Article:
Crimean journalist & politician jailed on ‘extortion’ charges for criticism of United Russia party
The ‘trial’ in Russian-occupied Crimea of journalist Alexei Nazimov and politician Pavel Stepanchenko is descending into farce, after never really making much sense. This has not prevented the two men being held in detention since October 2016, and the lack of any substance to the charges may well have no impact upon the eventual verdict.
As reported, three men were detained on October 4, 2016: Nazimov, editor of ‘Your Newspaper’, Stepanchenko, and a cameraman for the newspaper Andrei Oblezov, who is not on trial. The first two men have remained in custody since then, despite the fact that the charges repeated changed.
According to the indictment, Nazimov, Stepanchenko and Oblezov are supported to have entered into a criminal conspiracy to extort money from politicians and businessmen. The money was allegedly in exchange for not publishing “defamatory texts or information that could harm their rights and interests”.
The problems with the indictment are legion with witnesses or ‘victims’ often claiming startling lapses of memory to get around them. During one of the recent court hearings, for example, Halyna Ogneva, Head of the Alushta Administration, and a top official since Russian annexation, was ‘unable to remember’ whether Nazimov’s website ‘Your Newspaper’ had published texts critical of the authorities prior to annexation. The reason is clear – the prosecution claims that this website was created with the aim of extorting money from the ‘United Russia’ party.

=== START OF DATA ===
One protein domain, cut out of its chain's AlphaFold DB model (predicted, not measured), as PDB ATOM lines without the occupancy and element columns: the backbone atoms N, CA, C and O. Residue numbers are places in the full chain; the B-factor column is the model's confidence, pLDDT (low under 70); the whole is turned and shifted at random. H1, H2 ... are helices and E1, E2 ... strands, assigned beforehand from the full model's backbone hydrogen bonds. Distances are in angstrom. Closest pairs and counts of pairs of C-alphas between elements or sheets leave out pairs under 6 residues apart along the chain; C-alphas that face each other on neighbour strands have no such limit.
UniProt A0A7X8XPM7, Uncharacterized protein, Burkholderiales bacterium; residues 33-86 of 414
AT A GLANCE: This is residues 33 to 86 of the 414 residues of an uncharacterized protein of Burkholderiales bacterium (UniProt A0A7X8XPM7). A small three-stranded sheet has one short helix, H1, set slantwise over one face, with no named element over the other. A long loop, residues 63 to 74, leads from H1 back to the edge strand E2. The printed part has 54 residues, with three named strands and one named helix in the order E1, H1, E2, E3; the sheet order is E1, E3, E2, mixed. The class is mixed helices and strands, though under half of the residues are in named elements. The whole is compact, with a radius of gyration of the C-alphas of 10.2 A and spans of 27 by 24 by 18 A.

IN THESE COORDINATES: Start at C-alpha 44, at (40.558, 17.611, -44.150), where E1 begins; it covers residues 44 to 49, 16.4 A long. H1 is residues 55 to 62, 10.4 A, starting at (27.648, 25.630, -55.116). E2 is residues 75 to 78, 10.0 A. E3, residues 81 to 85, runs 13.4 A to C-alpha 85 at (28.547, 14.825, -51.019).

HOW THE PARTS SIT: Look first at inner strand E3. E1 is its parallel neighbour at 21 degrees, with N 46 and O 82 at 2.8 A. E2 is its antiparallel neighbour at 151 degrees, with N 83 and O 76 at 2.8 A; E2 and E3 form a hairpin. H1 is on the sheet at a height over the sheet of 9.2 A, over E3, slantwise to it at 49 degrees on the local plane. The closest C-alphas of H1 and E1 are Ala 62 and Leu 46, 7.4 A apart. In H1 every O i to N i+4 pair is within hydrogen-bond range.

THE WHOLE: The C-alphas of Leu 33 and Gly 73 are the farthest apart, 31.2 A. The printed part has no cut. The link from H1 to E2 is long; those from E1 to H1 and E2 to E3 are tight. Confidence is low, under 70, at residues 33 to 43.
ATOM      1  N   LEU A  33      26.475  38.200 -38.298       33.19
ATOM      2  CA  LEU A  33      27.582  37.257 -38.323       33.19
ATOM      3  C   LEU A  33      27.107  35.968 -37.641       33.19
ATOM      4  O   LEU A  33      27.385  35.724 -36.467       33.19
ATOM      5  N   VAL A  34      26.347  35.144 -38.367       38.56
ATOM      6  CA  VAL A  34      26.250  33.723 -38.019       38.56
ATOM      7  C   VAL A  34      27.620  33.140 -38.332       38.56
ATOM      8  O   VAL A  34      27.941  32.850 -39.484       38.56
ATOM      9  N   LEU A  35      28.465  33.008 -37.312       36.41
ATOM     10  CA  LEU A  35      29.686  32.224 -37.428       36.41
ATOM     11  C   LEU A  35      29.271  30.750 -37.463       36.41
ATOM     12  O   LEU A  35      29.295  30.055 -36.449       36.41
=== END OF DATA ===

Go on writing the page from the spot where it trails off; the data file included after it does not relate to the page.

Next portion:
Nazimov’s lawyer Alexei Ladin stresses that there were many such critical publications which the official cannot been unaware of, and says that he will be asking for several to be added to the file material. These alone negate a fundamental element of the prosecution’s case.
In this prosecution three alleged ‘episodes’ are cited.
Two members of the Sudarev family, who have a monopoly on funeral services in Alushta, claim that the defendants threatened to publish damaging information if they didn’t pay up 300 thousand roubles and that they refused to pay up.
The indictment speaks of three critical texts having been published.
Nazimov is alleged to have met with businessman Mikhail Krasnenkov and asked him to organize a meeting between Nazimov and members of the Alushta branch of the ‘United Russia’ party, which Krasnenkov did. A little later, according to the indictment, Oblezov turned up and demanded 30 thousand roubles for the paper to not publish negative information about the activities of the local authorities. It is alleged that Krasnenko, out of concern for the reputation of the local authorities and the investment climate in the region, paid the money.
Nazimov is also supposed to have demanded money from a member of ‘United Russia’ (and leader of the local ‘Self-Defence’ paramilitaries who helped Russia’s seizure of power), Alexander Ryzhkov. Nazimov supposedly demanded 150 thousand roubles for not publishing defamatory or otherwise damaging information about ‘United Russia’. Ryzhkov claims that he paid 30 thousand, but then decided not to pay the rest as Nazimov wouldn’t give any guarantee that he wouldn’t publish damaging material.
Four texts were subsequently published with information compromising to ‘United Russia’.
Nazimov then allegedly approached Ryzhkov again with a number of demands. The latter supposedly agreed to pay the money with the men arrested at that point by the FSB.
Halyna Konovalenko, an MP of the Russian-controlled ‘Crimean parliament’, was given victim status merely because she represents ‘United Russia’ which it is claimed could have suffered 450 thousand roubles in damages.
The defendants deny the charges.
Nazimov, for example, dismisses the allegations from the owners of the funeral service, and points out that such conflicts have continued since 2013, with the Sudarevs having lost attempts to sue him as they could not prove that his information was false. One of the articles about alleged machinations had arisen from a report from residents which he could not have known about at the time he is alleged to have blackmailed the two supposed aggrieved parties.